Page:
After more hate, there’s more love


It’s hard to comprehend what is going on in our world in these days.

Acts of terrorism and tragic events which I was used to thinking about happening ‘over there’ are now happening  less than a couple of hundred miles from me. It shouldn’t make them more terrifying or tragic to me, but it does.

Most people who know me, disagree with me, but I’m loved by many of them. Lots of my nearest and dearest think the opposite to me on most things about faith and social issues, but I thank God (even if they don’t) that we’re able to hug, and laugh and sing and dance together. It is possible! I don’t know how anyone DOUBTS there is a God; but many, if not most, do.

You might be one of those who reckon that love and compassion were invented by John Lennon and the Dalai Lama. I BELIEVE WITH ALL MY HEART they were invented by God – the Bible tells me that and I believe it. But though you may disagree with me about where love comes from, can we at least agree that it is FANTASTIC that it’s still there?! Despite all that’s happened, in vast quantities, in the form of blankets, money, a bag of toiletries from Asda, someone’s spare room, someone’s spare jeans – love really is conquering all.  The stories of the mighty courage of first responders running into danger to do their jobs just blows me away.

There’s that stop-you-in-your-tracks quote flying around at the moment from Maya Angelou, “Hate, it has caused a lot of problems in this world, but it has not solved one yet.” Amazing words, from an inspired woman.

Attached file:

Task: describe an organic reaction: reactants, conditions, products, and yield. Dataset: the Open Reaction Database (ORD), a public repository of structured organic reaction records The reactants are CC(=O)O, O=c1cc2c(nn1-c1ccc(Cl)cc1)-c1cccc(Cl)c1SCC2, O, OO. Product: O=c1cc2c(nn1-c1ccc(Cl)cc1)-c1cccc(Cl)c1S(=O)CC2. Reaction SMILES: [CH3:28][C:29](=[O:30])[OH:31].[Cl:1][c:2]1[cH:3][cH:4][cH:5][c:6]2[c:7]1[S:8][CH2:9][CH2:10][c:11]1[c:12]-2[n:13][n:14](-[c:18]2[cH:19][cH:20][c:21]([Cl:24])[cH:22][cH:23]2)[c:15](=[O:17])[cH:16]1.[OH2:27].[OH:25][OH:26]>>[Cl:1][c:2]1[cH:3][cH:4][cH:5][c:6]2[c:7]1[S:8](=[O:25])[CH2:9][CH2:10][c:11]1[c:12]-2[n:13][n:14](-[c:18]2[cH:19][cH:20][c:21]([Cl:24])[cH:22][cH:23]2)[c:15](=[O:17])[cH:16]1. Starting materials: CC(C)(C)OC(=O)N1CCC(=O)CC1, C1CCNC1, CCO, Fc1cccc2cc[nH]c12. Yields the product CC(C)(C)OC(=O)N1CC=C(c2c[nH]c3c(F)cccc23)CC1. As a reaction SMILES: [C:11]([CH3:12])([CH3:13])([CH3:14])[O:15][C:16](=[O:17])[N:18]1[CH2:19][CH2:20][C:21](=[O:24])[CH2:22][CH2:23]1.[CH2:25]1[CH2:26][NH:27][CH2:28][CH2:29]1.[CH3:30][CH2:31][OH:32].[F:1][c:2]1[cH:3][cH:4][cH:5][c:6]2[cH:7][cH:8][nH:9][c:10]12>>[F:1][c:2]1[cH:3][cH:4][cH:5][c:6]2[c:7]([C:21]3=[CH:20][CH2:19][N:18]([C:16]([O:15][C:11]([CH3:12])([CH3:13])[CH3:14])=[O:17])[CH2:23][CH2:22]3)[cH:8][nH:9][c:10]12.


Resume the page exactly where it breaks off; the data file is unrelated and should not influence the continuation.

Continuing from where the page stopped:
Here are some more amazing words, from Jesus. “You have heard it said, ‘Love your neighbour and hate your enemy.’ But I tell you, love your enemies and pray for those who persecute you…” (Matt 5:43,44)

I’m not saying that no Christian has ever said a hateful thing, but hate is not Christ’s way. I’m sorry for the times I’ve been a bad ambassador for Jesus, or just a bad human being. I believe the world needs His counsel more than ever. Disagree with me if you like, but give us a hug first. If you’re not into hugs, then let me put the kettle on. Cos I love you, and so does HE!

S is for Syria, Sadness and Solomon


I’ve been desperately trying to avoid writing this one. But really – what else could ‘S’ be for but Syria.

My avoidance has not been apathy, it’s been helplessness. What can I say that has not already been said? And even if I did come up with something new, what would it be worth in the great scheme of what is happening across the Middle East and Europe?

The statues in the image below are part of the Irish Famine Memorial; a haunting depiction of the helpless, hopeless Irish people who had no option but to emigrate or die of starvation. The gaunt faces remind me of images of Live Aid in 1985. To think that hunger and death was once so close to home is still shocking to me.  It’s said that through death and emigration, Ireland lost about 4 million people.

irish famine syrian

 

I’m not sure who first made and posted the ‘photoshopped’ image above. I’ve seen it a few times on social media and grabbed this copy from the Irish Times website. But I have to say, it stopped me in my tracks when I saw it. I was all for helping Syrian refugees, “Let them in by all means – and fast. But hang on… what about the numbers, and what about the ones who are going to make trouble and what if there isn’t enough room for us all (to live undisturbed I mean…)?”

Then I saw that merged photo and I was moved to tears; because I knew, if they were Irish people I wouldn’t be asking any questions other than – ‘what are you going to do to help?”

I remember that scene in the Titanic movie, when they wouldn’t let more people on the lifeboats for fear they would buckle or topple over. Fear, grief and more than a little self-preservation put a limit on who could be rescued. I’m not judging, I’d have been the same, I’m sure.